What does sugar have in common with cigarettes?
- Posted on Nov 15, 2016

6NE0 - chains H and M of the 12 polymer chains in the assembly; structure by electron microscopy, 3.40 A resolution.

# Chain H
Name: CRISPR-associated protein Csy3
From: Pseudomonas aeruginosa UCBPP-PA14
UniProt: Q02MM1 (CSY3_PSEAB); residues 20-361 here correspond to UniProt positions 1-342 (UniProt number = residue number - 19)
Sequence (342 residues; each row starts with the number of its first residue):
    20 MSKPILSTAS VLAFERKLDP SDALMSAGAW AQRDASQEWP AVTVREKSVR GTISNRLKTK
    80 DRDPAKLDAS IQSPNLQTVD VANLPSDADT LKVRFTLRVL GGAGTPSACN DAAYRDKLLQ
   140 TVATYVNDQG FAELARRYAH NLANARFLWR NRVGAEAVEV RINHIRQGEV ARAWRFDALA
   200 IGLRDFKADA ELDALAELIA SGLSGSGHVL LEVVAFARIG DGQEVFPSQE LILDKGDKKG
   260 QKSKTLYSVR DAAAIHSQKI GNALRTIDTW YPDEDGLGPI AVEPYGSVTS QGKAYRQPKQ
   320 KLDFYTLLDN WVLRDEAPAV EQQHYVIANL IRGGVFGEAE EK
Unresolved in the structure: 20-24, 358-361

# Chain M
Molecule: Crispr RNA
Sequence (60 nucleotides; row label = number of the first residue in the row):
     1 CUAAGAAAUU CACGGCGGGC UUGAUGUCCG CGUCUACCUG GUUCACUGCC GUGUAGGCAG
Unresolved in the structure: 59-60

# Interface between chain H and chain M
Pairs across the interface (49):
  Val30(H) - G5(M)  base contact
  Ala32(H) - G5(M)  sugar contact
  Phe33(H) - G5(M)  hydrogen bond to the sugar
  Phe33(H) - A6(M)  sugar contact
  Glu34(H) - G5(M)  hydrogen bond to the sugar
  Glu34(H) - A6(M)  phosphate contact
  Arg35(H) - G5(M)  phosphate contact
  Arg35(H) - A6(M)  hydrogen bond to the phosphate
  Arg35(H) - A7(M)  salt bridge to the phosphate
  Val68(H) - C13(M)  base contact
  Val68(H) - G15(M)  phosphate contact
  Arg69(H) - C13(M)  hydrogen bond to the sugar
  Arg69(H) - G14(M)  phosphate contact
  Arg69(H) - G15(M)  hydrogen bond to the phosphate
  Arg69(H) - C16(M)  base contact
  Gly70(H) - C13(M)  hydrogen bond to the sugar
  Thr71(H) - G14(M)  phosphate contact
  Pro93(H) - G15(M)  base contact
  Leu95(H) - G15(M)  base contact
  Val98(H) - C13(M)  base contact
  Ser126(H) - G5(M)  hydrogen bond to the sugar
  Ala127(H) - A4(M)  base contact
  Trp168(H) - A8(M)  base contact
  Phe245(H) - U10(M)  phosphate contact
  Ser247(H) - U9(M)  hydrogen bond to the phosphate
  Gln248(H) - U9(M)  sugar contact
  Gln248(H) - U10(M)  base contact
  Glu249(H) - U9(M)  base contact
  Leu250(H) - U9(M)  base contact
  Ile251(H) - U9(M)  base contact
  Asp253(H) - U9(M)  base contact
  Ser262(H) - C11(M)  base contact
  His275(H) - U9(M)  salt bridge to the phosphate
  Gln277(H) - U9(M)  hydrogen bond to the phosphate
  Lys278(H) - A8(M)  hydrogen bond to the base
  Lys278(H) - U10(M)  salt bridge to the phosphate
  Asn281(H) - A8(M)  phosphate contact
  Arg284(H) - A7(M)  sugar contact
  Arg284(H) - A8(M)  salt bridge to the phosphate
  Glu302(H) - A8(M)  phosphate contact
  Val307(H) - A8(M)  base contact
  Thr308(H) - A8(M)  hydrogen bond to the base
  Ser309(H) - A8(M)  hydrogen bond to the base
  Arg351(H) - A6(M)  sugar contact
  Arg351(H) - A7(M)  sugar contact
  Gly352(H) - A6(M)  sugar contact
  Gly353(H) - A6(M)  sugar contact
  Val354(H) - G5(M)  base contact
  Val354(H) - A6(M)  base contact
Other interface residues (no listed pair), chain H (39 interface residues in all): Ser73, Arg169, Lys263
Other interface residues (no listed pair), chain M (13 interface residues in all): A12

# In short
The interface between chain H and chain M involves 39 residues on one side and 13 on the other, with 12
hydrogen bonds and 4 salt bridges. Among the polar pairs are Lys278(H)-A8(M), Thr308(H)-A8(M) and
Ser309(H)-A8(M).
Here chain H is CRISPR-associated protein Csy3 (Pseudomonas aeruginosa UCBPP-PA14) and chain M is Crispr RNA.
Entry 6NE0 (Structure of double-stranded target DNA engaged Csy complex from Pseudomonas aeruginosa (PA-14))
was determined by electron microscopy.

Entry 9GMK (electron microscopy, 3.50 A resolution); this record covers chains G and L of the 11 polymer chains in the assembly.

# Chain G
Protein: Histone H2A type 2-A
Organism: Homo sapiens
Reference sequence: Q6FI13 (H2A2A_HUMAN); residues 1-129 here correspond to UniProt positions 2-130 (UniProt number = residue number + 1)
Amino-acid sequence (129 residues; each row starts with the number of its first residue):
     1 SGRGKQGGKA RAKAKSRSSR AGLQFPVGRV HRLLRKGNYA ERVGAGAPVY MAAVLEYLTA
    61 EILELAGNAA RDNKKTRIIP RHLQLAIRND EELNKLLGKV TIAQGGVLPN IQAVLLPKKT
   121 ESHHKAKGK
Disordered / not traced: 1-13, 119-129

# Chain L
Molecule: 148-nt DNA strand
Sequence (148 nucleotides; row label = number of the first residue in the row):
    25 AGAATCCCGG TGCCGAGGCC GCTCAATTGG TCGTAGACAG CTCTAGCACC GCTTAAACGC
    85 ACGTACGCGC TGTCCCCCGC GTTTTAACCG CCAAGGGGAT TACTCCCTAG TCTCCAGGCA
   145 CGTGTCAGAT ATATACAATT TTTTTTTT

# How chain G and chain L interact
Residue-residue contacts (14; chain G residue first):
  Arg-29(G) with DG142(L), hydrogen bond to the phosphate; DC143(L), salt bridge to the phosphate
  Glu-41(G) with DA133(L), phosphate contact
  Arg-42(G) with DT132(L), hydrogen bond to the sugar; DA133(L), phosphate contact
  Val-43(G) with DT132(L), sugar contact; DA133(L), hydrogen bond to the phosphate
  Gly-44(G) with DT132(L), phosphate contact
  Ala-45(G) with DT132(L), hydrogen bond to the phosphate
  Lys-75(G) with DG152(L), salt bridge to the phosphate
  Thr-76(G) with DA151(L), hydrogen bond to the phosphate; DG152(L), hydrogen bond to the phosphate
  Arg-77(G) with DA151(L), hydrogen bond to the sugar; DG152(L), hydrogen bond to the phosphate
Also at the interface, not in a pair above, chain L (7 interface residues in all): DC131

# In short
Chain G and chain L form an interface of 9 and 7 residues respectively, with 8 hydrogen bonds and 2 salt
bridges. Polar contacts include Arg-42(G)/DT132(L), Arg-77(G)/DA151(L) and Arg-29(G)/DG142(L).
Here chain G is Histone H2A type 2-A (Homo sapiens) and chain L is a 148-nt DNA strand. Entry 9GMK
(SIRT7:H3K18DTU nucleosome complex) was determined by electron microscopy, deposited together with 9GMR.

An article on Medscape titled “Sugar is the New Tobacco, so Let’s Treat it that Way” caught my eye. The commentary said that the United Kingdom is introducing a 20% tax on sugar sweetened beverages in 2017. The World Health Organization recommends the same tax on sugary drinks to curb the epidemic of both obesity and diabetes type 2. What is the association between sugar and cigarettes? Heart disease from smoking did not go down until legislative measures targeted “affordability, availability and acceptability of smoking.” We need to do the same for sugar. A 15% reduction in sugar consumption would mean 180,000 people do not become obese but the benefits go beyond that. For every 150 sugar calories available, there is an 11 fold increase in diabetes type 2. This is compared to 150 calories of protein or even fats. The prevalence of type 2 diabetes is going up in the US in both obese and non- obese. Diabetes is not just a disease for the overweight population. There is a 3 fold risk of cardiovascular mortality among adults who consume more than 25% of their calories from sugar. And that is easy to do. Food labels are confusing and more then 80% of processed foods contain sugar. The World Health Organization recommends we consume no more than 3 teaspoons of sugar but the average US citizen consumes 4-7 x that amount! Almost half of that sugar comes from sources we don’t consider, like ketchup or salad dressing. Only a sixth of our sugar intake comes in sources we know to be bad for us, like cookies or ice cream. It took 50 years before the links between smoking and lung cancer were published and effective regulation was introduced. The tobacco industry worked to deny, plant doubt, and buy the loyalty of scientists. The article pointed out the unfortunate similarities to the sugar industry…like the fact that they paid three Harvard scientists to downplay sugar’s role in heart disease. Last year, the New York Times exposed that Coca-Cola paid millions of dollars to also fund research that downplayed sugars role in obesity and promote that exercise was the main factor in weight gain. The article ends…”the case against sugar is overwhelming. Sugar is the new tobacco, so let’s start treating it that way.” (Medscape article written by Aseem Malhotra MBChB, MRCP Oct 31, 2016)